What is the place of that movement now?  It’s being deeply appreciated now, with 60 years of hindsight. It’s much more deeply appreciated and cherished. But there are two things going on with the Sarasota School of Architecture now. One, it’s being discovered for the first time by a lot of people that had no idea about it. Two, there are some firms today that are advancing the same principles and drawing a lot of inspiration from that movement. Our firm included. We’re happy to carry on those ideals.


What ideals are those?  One is this enduring intrigue of modernism and exploration of modernism. A lot of it is rooted in structural expression. Indoor/outdoor connection is another big one. Ongoing experimentation. Trying to push materials in different ways. And, underscoring the entire movement was just a great understanding of space. You’re not living inside a house, you’re living inside a space.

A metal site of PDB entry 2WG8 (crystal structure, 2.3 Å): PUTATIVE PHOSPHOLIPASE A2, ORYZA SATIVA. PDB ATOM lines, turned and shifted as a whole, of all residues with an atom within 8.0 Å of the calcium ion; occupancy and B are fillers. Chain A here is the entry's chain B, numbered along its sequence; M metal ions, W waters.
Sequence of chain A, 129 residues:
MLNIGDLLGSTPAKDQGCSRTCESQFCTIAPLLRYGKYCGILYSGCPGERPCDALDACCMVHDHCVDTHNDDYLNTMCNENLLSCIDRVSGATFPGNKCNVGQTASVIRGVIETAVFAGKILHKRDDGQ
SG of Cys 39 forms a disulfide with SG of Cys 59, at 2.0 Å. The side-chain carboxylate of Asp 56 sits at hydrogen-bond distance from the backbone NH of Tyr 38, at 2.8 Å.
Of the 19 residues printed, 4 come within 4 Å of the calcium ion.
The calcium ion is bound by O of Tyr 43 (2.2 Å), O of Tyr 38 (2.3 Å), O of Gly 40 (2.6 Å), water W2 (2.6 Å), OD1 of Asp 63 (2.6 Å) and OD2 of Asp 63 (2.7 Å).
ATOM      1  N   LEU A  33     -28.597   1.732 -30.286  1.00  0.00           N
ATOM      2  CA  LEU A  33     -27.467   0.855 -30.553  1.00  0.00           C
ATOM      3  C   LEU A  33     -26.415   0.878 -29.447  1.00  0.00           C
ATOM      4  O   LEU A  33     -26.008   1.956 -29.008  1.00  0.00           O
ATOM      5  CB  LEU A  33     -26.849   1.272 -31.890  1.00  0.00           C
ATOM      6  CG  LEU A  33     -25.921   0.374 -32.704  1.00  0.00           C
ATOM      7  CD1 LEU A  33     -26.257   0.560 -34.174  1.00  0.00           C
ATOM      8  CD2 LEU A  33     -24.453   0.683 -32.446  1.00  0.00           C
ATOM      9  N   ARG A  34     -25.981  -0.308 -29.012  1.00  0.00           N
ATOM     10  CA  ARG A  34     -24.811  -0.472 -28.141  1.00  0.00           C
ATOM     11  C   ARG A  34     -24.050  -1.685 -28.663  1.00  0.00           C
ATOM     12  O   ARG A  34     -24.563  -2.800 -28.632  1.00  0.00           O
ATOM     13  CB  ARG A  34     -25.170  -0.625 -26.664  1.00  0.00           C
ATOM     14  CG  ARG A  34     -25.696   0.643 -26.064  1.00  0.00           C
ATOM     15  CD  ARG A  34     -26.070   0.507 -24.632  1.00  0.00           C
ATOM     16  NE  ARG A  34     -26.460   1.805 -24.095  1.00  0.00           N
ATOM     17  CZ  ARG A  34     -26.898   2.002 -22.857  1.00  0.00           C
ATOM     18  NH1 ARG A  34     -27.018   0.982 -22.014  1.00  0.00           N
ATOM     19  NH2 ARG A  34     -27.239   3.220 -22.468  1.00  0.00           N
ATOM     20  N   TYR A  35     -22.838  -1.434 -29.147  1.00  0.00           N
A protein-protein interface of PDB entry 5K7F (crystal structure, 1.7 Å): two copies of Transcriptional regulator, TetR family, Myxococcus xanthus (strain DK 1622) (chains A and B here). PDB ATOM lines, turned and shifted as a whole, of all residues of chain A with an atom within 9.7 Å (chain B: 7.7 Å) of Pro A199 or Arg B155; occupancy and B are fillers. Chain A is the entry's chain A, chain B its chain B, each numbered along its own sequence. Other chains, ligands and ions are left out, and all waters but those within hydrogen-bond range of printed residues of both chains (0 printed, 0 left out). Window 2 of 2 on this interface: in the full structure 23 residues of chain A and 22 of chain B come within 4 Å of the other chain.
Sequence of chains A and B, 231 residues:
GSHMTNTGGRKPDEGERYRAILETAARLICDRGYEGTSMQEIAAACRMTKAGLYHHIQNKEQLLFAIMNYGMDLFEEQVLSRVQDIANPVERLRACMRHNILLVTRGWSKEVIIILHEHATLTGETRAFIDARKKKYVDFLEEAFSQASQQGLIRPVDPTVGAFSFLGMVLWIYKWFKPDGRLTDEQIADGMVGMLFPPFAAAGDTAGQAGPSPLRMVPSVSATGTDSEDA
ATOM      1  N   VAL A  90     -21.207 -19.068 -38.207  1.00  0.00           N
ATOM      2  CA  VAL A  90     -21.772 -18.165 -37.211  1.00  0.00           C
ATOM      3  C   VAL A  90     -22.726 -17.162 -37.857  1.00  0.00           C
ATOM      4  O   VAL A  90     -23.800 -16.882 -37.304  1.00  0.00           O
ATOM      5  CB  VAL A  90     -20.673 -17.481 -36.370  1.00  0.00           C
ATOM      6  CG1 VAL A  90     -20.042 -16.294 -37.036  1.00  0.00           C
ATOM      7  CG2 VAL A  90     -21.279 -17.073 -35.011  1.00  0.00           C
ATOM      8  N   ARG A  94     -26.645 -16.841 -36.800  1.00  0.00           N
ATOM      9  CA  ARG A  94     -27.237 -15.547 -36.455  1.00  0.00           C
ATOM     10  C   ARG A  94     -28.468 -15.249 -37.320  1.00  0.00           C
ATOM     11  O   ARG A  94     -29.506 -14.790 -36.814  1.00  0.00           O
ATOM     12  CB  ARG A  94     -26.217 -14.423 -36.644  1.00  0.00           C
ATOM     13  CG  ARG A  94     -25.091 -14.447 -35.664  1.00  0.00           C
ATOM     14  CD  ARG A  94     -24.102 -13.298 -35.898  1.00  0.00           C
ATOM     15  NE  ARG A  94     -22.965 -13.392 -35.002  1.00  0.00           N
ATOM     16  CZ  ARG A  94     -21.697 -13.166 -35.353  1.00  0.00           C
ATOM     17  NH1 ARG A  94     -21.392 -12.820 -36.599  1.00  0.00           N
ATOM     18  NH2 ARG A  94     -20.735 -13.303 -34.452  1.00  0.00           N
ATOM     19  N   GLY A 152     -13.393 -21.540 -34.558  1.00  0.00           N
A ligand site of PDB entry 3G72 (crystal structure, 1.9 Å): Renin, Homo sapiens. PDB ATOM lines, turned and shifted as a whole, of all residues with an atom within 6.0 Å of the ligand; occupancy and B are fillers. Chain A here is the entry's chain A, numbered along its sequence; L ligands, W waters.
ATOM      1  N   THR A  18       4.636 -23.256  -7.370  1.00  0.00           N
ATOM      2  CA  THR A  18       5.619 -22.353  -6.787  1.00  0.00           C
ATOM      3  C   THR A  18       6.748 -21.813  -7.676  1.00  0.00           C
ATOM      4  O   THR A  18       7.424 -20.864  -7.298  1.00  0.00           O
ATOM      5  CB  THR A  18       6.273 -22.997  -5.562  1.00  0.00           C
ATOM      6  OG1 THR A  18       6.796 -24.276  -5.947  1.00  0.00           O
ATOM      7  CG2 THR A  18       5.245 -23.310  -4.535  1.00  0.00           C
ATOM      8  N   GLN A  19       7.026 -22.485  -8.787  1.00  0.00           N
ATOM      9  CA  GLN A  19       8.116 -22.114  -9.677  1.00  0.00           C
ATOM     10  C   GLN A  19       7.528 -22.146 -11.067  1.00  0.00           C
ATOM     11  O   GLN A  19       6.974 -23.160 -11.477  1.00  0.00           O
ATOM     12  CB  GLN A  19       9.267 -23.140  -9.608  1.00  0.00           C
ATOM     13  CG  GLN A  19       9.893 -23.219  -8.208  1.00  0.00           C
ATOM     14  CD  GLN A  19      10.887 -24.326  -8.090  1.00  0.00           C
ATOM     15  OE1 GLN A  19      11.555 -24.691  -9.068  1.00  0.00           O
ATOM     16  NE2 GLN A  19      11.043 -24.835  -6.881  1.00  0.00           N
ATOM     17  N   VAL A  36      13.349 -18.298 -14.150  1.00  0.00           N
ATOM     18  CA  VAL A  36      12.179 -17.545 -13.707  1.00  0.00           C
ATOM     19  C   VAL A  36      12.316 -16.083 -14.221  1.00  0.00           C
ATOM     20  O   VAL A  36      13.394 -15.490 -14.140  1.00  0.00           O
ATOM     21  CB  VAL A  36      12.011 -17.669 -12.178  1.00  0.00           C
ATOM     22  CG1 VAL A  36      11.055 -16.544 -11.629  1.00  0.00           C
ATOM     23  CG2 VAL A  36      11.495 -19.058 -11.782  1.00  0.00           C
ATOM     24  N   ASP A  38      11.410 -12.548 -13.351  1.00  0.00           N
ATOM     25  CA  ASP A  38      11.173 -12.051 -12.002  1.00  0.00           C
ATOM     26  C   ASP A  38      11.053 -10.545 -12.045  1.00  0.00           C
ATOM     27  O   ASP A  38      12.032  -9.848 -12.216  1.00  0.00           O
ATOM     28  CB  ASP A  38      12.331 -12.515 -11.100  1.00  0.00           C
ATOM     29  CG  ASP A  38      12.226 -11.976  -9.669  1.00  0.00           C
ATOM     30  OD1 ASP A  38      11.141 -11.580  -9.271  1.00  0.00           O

Do you have any favorite Leedy structures?  Ironically, I can’t nostalgically say it’s my own house that I grew up in. Those small courtyard homes are clearly some of my favorites. They’re pending Natural Historic Designation right now. Another great one is the Dormon House.


What about the Dormon House?  That was one of his first real explorations with jumping to that industrial material. The concrete double-tees in a three-story house by a lake. It has a raw beauty to it. You have to, maybe, squint hard to appreciate some of his work—because some of it is not for the faint of heart—but that comes with his willingness to push the boundaries.


Can generations to come get to know a little bit about Leedy, the person, through his work?   Absolutely. The boldness of his personality comes through in the boldness of his structures. He evolved this very signature, identifiable style and it was bold, like him.


What lessons do you still carry on in your firm today?   I remember he was very insistent to keep the building simple. Don’t try and do everything you know in one building. When you keep it simpler, it’s a much more timeless result. That was true then and it’s true now.